The Power of Mercy

8. The sacrifice of the wicked is an abomination to the Lord: but the prayer of the upright is his delight.

29. The Lord is far from the wicked: but he heareth the prayer of the righteous.

—Proverbs 15

9. He that turneth away his ear from hearing the law, even his prayer shall be abomination.

—Proverbs 28

I entitled this essay “The Power of Mercy,” yet so far I have focused on the need for mercy and the price of mercy. The main mention of power was that of obtaining forgiveness of sins, which will obviously be useful in the next life. But there is power in being forgiven even in this life, as is hinted at above. The proverbs above imply that prayer works better for those who are righteous. For those of us whose righteousness leaves something to be desired, there is forgiveness. Jesus said as much in the following two scriptures:

23. Therefore if thou bring thy gift to the altar, and there rememberest that thy brother hath ought against thee;

24. Leave there thy gift before the altar, and go thy way; first be reconciled to thy brother, and then come and offer thy gift.

25. Agree with thine adversary quickly, whiles thou art in the way with him; lest at any time the adversary deliver thee to the judge, and the judge deliver thee to the officer, and thou be cast into prison.

26. Verily I say unto thee, Thou shalt by no means come out thence, till thou hast paid the uttermost farthing.

—Matthew 5

25. And when ye stand praying, forgive, if ye have ought against any: that your Father also which is in heaven may forgive you your trespasses.

26. But if ye do not forgive, neither will your Father which is in heaven forgive your trespasses.

—Mark 11

Note that there are two aspects of forgiveness mentioned: physical forgiveness through the legal system and forgiveness within the heart. Unless Jesus is being metaphorical in the first passage, spiritual action alone is insufficient.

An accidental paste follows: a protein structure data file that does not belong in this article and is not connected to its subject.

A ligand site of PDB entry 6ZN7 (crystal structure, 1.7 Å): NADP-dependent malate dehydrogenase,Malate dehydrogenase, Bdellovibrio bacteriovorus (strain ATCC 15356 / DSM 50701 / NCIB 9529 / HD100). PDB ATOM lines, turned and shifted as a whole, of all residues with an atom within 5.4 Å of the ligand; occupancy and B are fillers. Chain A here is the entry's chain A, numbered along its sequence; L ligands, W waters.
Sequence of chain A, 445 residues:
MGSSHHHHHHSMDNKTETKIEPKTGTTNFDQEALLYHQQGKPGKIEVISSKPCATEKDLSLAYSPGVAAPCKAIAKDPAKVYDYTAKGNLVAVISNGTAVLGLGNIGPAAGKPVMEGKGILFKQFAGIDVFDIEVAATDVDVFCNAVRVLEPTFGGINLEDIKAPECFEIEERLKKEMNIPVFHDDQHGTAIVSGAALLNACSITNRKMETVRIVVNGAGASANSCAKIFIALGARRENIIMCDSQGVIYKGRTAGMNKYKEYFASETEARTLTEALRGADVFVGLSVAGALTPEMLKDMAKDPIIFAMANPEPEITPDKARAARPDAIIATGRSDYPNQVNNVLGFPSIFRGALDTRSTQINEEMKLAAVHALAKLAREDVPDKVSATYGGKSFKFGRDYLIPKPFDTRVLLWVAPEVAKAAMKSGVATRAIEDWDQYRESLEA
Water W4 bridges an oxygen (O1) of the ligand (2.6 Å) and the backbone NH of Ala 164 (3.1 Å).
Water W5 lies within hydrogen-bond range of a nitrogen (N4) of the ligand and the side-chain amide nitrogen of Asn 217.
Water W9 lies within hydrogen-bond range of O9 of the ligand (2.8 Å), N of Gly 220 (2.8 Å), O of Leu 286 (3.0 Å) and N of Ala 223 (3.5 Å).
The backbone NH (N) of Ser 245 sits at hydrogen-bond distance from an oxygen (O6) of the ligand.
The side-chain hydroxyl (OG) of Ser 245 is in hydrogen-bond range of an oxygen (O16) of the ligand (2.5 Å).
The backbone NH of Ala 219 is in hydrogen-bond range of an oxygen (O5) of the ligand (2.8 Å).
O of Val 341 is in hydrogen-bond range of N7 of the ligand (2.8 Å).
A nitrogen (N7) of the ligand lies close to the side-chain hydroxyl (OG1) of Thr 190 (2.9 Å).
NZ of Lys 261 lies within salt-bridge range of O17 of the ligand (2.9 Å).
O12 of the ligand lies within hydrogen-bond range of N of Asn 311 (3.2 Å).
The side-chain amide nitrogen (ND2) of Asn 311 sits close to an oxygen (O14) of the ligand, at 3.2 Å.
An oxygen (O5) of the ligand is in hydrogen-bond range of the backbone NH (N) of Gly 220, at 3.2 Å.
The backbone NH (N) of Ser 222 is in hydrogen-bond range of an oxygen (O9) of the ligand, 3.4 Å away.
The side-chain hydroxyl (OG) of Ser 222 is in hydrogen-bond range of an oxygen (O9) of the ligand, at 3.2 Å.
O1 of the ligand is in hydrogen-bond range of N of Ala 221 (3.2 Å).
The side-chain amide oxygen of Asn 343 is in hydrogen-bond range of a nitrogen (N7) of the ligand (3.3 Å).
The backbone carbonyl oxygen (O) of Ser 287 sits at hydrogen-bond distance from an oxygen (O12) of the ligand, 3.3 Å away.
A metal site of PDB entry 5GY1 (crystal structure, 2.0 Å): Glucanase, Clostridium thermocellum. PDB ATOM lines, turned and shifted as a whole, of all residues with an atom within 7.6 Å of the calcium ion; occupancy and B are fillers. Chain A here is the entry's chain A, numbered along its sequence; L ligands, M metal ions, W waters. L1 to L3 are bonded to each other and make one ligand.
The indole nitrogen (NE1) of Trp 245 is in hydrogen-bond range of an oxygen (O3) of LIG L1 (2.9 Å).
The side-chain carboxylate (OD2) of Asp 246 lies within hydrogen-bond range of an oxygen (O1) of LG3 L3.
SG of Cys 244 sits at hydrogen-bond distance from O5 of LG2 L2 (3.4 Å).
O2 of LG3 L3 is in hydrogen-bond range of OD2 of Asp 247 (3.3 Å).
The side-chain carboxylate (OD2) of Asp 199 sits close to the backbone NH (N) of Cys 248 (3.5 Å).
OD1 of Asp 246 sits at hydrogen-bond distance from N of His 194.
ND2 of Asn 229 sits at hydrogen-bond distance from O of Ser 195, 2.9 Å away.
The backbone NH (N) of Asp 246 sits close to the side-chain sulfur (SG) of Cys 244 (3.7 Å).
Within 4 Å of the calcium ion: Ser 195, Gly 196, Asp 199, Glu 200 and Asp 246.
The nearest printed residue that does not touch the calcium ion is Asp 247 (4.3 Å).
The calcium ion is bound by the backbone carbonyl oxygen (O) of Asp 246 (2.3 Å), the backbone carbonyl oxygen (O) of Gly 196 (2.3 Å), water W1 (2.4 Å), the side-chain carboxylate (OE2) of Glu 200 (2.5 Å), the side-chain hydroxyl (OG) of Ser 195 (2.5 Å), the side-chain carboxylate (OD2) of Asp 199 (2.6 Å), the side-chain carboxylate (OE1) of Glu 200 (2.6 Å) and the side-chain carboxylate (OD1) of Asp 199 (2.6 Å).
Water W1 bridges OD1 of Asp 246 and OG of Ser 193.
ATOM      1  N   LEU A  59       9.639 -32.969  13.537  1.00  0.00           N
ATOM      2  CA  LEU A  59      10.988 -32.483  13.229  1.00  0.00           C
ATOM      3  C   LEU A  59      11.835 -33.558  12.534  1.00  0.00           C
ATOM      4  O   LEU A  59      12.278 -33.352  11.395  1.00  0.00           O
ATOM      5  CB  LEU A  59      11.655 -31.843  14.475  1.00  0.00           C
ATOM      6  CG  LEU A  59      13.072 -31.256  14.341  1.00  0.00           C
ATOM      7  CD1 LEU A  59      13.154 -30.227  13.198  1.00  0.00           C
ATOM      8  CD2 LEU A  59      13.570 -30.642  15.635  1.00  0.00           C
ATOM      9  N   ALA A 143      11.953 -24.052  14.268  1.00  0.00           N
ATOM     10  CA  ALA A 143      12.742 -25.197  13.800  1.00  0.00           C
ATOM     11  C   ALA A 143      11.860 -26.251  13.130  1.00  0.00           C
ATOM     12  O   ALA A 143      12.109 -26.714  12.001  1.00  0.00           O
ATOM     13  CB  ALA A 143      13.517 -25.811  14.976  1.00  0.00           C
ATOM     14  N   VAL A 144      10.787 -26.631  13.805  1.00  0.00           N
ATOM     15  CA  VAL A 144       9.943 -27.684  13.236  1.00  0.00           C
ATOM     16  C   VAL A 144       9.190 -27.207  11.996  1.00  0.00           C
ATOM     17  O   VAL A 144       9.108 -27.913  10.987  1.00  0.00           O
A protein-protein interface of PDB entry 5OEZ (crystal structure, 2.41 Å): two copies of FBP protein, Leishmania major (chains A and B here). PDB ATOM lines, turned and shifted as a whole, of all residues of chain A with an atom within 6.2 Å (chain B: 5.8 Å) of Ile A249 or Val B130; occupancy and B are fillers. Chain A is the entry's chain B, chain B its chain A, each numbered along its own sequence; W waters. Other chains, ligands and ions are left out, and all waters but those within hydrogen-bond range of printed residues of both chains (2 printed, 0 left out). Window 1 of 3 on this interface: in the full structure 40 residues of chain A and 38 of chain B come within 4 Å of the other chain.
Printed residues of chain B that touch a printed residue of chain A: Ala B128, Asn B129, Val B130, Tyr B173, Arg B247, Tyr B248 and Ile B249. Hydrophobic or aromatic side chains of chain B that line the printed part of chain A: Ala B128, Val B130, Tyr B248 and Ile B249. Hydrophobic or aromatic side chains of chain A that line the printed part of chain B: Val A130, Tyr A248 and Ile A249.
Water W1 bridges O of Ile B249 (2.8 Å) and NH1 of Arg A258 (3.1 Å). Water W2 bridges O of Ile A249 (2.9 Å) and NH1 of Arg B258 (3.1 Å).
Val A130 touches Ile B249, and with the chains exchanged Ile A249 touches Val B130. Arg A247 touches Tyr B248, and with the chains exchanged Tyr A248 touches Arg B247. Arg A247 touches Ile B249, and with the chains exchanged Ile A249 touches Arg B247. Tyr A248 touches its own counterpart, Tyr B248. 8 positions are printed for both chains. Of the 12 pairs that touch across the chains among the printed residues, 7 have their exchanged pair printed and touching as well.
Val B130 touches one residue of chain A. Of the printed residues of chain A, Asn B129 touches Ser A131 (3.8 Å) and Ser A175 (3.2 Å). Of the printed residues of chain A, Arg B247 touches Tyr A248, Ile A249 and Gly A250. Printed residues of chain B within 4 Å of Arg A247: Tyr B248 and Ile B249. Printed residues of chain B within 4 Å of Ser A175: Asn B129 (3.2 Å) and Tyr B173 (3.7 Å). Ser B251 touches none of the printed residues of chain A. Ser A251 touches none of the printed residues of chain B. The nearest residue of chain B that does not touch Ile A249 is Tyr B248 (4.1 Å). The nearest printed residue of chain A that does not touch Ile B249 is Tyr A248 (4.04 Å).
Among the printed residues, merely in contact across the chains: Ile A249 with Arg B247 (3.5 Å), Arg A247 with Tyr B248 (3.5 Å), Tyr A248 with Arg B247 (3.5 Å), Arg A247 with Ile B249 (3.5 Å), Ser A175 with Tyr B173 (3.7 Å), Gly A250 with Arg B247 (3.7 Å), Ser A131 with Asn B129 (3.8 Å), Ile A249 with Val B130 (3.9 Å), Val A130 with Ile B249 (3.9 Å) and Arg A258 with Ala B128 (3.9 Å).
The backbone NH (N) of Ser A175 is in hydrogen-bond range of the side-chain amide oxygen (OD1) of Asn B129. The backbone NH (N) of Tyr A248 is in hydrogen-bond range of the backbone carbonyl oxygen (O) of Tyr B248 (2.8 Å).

I cannot claim that you will get miraculous answers to your prayers if you follow the guidelines above. There are other aspects of prayer, and I claim no special expertise on the subject. But it does appear to be an important factor.

There are other benefits of mercy that are more readily observed. The safety and prosperity of our nation would be greatly enhanced through the proper application of mercy. The War on Drugs has clogged our legal system, encouraged real crimes and created an international black market used to fund terrorists worldwide. By making prostitution illegal instead of strictly regulated, sexually transmitted diseases have been spread to a greater degree. Making needle exchange programs illegal has compounded the problem by spreading AIDS among heroin users.

Lack of mercy over the centuries has tainted the image of Christianity. After Constantine, the Church went from being persecuted to being persecutor. This has provided moral ammo for non-Christians to this day. By forcibly demanding conversion to Christianity, the Church ended up recruiting members who were not Christian in their hearts. This allowed pagan elements to filter into Christian worship traditions: Christmas trees, Easter eggs, and assorted pagan holidays renamed as saints’ days. The Church would have been better off allowing the heathen to stay outside until they were ready to change.

I have had some opportunity to use the power of mercy myself. Because I advocate legalization of many personal vices and other protections of personal liberty, I am welcome in many venues where hatred of fundamentalist Christianity is the norm. On my car I have both an anti abortion bumper sticker and a “Legalize Hemp” bumper sticker. This combination allows me to be anti-abortion without being branded as “anti-choice.”

The initial growth of Christianity came from much greater acts of mercy. The peaceful acceptance of the martyrs has been our greatest testament of faith. Countless acts of charity have brought in many a convert, a process that continues to this day.

Ah, charity; this is an aspect of mercy I have given scant coverage in this essay. Here, I have focused on forgiveness vs. the Religious Right’s call for enforcing Christian standards of morality. What about the Religious Left’s call for using the might of the state to enforce charity?

See The New Levites.

 

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